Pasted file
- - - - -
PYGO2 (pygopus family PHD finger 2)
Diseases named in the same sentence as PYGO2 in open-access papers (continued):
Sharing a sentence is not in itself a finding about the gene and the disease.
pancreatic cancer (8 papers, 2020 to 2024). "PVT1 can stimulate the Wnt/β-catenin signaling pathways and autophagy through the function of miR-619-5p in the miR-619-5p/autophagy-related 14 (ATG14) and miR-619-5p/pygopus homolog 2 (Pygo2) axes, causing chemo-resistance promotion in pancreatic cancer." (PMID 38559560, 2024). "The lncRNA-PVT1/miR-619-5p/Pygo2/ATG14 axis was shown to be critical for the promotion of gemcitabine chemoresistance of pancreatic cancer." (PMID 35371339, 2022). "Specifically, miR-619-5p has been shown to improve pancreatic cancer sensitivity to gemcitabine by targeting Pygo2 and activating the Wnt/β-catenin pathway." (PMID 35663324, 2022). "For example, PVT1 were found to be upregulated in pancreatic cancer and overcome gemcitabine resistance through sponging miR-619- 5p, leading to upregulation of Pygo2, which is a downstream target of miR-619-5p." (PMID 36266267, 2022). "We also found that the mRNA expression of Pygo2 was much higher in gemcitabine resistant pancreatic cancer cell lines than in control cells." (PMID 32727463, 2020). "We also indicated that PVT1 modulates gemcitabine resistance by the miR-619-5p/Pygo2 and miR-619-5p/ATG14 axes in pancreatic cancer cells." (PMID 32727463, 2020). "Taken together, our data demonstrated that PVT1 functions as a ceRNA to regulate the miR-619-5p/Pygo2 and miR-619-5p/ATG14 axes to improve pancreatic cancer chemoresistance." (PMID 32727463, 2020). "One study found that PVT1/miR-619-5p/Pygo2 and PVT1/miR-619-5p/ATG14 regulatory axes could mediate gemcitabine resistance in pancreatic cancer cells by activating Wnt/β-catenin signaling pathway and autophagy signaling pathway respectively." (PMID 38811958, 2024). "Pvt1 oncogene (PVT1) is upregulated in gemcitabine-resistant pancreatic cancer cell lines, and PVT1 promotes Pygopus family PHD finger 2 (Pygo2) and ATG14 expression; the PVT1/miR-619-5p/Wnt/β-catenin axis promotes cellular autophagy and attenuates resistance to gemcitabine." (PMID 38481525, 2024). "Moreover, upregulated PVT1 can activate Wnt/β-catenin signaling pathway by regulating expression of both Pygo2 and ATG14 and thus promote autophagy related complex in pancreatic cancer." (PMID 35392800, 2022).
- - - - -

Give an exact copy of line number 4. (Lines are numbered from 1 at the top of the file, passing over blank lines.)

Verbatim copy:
pancreatic cancer (8 papers, 2020 to 2024). "PVT1 can stimulate the Wnt/β-catenin signaling pathways and autophagy through the function of miR-619-5p in the miR-619-5p/autophagy-related 14 (ATG14) and miR-619-5p/pygopus homolog 2 (Pygo2) axes, causing chemo-resistance promotion in pancreatic cancer." (PMID 38559560, 2024). "The lncRNA-PVT1/miR-619-5p/Pygo2/ATG14 axis was shown to be critical for the promotion of gemcitabine chemoresistance of pancreatic cancer." (PMID 35371339, 2022). "Specifically, miR-619-5p has been shown to improve pancreatic cancer sensitivity to gemcitabine by targeting Pygo2 and activating the Wnt/β-catenin pathway." (PMID 35663324, 2022). "For example, PVT1 were found to be upregulated in pancreatic cancer and overcome gemcitabine resistance through sponging miR-619- 5p, leading to upregulation of Pygo2, which is a downstream target of miR-619-5p." (PMID 36266267, 2022). "We also found that the mRNA expression of Pygo2 was much higher in gemcitabine resistant pancreatic cancer cell lines than in control cells." (PMID 32727463, 2020). "We also indicated that PVT1 modulates gemcitabine resistance by the miR-619-5p/Pygo2 and miR-619-5p/ATG14 axes in pancreatic cancer cells." (PMID 32727463, 2020). "Taken together, our data demonstrated that PVT1 functions as a ceRNA to regulate the miR-619-5p/Pygo2 and miR-619-5p/ATG14 axes to improve pancreatic cancer chemoresistance." (PMID 32727463, 2020). "One study found that PVT1/miR-619-5p/Pygo2 and PVT1/miR-619-5p/ATG14 regulatory axes could mediate gemcitabine resistance in pancreatic cancer cells by activating Wnt/β-catenin signaling pathway and autophagy signaling pathway respectively." (PMID 38811958, 2024). "Pvt1 oncogene (PVT1) is upregulated in gemcitabine-resistant pancreatic cancer cell lines, and PVT1 promotes Pygopus family PHD finger 2 (Pygo2) and ATG14 expression; the PVT1/miR-619-5p/Wnt/β-catenin axis promotes cellular autophagy and attenuates resistance to gemcitabine." (PMID 38481525, 2024). "Moreover, upregulated PVT1 can activate Wnt/β-catenin signaling pathway by regulating expression of both Pygo2 and ATG14 and thus promote autophagy related complex in pancreatic cancer." (PMID 35392800, 2022).